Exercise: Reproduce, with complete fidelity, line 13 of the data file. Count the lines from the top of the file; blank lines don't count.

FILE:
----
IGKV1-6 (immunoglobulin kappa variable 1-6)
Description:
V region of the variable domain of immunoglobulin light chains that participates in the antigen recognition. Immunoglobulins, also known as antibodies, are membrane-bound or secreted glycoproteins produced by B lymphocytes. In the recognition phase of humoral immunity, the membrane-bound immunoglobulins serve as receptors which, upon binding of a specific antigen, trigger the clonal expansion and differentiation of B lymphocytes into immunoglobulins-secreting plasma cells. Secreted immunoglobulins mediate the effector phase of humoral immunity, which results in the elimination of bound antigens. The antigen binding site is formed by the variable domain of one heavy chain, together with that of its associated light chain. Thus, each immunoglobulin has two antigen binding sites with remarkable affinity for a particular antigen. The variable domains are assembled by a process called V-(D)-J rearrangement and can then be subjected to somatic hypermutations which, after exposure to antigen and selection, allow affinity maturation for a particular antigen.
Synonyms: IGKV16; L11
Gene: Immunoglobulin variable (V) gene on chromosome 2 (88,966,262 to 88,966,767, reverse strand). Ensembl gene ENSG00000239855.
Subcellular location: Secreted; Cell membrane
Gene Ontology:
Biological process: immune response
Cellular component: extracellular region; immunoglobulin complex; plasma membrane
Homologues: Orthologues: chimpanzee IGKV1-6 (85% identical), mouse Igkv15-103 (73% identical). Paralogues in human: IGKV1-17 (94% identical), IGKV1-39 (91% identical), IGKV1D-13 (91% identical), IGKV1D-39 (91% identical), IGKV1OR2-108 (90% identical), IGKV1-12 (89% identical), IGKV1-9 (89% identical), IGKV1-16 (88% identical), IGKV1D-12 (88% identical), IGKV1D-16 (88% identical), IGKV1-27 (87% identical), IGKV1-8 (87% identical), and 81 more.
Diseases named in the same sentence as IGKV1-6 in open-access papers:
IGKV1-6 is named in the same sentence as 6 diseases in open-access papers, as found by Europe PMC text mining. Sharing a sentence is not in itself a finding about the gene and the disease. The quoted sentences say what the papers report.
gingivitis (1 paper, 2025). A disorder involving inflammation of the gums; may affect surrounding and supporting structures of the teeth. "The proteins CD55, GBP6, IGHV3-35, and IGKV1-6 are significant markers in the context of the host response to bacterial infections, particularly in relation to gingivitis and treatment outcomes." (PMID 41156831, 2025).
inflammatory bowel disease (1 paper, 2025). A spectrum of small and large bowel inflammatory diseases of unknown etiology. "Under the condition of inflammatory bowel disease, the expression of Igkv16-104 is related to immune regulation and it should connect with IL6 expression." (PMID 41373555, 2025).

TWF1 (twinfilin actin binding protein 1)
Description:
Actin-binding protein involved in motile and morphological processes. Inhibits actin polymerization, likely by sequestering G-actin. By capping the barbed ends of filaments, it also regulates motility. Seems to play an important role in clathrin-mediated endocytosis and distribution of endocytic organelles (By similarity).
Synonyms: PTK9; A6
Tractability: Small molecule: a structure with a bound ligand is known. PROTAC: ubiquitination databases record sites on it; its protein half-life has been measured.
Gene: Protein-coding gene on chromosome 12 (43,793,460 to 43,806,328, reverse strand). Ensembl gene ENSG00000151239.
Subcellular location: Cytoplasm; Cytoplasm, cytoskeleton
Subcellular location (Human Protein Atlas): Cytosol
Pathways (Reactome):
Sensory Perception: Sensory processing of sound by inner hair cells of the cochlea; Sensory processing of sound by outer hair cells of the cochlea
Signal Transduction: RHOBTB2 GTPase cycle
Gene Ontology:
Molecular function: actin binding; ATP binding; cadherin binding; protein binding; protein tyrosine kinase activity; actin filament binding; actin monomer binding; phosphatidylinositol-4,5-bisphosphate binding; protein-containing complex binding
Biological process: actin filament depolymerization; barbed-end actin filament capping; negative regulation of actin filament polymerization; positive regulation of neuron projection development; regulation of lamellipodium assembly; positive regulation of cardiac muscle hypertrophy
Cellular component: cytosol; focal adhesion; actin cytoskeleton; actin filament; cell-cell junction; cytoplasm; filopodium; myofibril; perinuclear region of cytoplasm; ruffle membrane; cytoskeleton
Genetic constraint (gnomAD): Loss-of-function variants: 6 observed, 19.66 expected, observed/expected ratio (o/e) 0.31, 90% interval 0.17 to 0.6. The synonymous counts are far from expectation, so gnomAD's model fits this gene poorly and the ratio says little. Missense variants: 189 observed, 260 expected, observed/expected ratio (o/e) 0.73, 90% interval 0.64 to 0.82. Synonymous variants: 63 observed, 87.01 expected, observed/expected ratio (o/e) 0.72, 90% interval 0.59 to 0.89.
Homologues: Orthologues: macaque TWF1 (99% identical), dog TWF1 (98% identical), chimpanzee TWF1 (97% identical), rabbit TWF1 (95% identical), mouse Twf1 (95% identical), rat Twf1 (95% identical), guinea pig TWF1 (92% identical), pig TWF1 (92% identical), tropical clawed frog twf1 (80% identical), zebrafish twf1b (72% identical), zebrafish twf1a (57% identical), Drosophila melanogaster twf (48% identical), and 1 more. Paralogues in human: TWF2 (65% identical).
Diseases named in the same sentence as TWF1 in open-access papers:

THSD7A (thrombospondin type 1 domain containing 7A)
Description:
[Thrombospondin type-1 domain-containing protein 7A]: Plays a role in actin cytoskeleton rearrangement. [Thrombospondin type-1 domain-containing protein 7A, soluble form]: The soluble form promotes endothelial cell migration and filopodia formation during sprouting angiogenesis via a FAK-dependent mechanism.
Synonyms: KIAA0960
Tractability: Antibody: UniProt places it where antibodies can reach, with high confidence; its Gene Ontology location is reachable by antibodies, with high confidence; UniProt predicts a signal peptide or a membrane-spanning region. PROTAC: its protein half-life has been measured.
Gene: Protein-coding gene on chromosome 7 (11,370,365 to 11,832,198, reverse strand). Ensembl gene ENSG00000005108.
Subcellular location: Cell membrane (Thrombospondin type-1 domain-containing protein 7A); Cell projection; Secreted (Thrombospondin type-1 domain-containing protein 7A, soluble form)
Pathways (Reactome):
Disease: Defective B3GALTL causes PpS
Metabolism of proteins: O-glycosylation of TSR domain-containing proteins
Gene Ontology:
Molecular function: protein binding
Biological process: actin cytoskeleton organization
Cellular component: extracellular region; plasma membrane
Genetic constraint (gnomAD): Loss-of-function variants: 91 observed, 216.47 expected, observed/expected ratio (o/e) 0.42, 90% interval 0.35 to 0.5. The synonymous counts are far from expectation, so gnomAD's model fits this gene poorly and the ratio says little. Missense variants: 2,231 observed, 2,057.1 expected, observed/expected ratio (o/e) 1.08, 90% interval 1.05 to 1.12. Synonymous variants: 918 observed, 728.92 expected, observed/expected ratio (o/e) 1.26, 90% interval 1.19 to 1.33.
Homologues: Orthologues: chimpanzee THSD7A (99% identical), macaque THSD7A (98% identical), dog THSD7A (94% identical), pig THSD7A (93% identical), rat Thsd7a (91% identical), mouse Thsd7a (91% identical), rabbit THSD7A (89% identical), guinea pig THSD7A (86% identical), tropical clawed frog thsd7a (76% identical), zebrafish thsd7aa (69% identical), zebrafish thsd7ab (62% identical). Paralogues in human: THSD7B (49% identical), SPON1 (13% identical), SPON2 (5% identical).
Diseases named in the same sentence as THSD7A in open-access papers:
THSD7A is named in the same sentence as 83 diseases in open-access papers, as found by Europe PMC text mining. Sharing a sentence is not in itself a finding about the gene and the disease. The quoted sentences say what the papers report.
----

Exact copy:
gingivitis (1 paper, 2025). A disorder involving inflammation of the gums; may affect surrounding and supporting structures of the teeth. "The proteins CD55, GBP6, IGHV3-35, and IGKV1-6 are significant markers in the context of the host response to bacterial infections, particularly in relation to gingivitis and treatment outcomes." (PMID 41156831, 2025).